COVID-19 has sickened hundreds of thousands of people in the U.S. and taken more than 100,000 lives. The virus and the efforts to combat its spread have forced many businesses to shutdown or reduce their operations, leading to millions of people being put out of work.
But sales of powersports vehicles, especially motorcycles, have gone through the roof recently, sparking what many hope is a renewed passion for the sport that has waned since the Great Recession.
In early March 2020, the United States federal government declared a National State of Emergency to deal with COVID-19, and all U.S. states put in place some level of restrictions to try to minimize the spread of the virus, forcing many Americans to stay at home, including school-age children.
Social distancing by maintaining six feet of personal space from others; avoiding gatherings, even small family gatherings at private homes; and wearing facial coverings when in public became the new normal for many.
While people were observing these guidelines, they were also finding new ways to spend their time and money, and that apparently involved buying every kind of motorcycle imaginable.
“I’ve been a dealer for 22 years. The month of May was the largest month I’ve had in the history of the company,” said George Nassaney, owner of Altus Motorsports and Lawton Motorsports, two dealerships in Oklahoma that combined sell Can-Am, Honda, Kawasaki, KTM, Polaris, Suzuki, and Yamaha products. “It all started in January. Our January was the busiest January we’ve ever had. February was pretty big.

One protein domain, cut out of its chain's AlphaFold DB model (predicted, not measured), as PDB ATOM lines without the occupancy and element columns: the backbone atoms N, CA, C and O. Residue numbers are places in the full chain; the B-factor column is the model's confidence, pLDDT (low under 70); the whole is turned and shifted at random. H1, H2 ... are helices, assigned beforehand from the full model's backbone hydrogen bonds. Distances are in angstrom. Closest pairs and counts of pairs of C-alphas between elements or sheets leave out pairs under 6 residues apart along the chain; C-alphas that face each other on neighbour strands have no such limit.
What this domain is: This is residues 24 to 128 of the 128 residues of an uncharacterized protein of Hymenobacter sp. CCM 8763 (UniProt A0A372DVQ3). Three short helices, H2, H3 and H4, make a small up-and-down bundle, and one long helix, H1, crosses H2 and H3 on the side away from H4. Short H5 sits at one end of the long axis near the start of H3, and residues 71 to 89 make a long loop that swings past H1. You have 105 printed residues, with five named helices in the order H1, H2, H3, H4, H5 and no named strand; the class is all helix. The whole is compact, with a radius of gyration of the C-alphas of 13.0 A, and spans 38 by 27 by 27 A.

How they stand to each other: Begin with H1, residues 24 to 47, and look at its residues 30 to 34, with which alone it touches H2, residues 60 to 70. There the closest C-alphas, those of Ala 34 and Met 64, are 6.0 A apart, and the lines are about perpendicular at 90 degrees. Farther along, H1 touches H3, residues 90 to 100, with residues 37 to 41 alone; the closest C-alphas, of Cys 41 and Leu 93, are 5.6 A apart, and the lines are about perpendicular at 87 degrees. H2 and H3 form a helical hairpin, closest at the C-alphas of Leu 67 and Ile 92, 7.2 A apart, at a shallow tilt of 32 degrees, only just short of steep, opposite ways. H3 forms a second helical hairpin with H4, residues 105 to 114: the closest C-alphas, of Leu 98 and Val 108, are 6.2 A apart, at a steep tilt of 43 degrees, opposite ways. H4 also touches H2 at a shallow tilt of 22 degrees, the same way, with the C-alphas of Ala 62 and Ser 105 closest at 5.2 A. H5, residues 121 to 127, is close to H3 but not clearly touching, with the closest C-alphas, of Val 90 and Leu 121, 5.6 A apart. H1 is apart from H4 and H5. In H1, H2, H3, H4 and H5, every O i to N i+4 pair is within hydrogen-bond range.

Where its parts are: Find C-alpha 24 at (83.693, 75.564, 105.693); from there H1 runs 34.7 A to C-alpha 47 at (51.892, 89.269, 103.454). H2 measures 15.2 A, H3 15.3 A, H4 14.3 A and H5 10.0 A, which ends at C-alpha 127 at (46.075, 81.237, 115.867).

“Then in March, the first two weeks when the coronavirus started, it kind of caused us a slowdown, but it still ended kind of flat. Then in April, it started picking up. May was a record, and even last month, June, was a good month for us.
“Off-road has been the heaviest, dirt bikes and side-by-sides and youth models. We’ve sold more youth models than we normally do during Christmas, and Christmas is usually pretty big for us.”
But that’s Oklahoma, which has largely been spared the worst effects of COVID-19. The same trend, however, has even held true in New York, which has been one of the hardest hit regions in the world.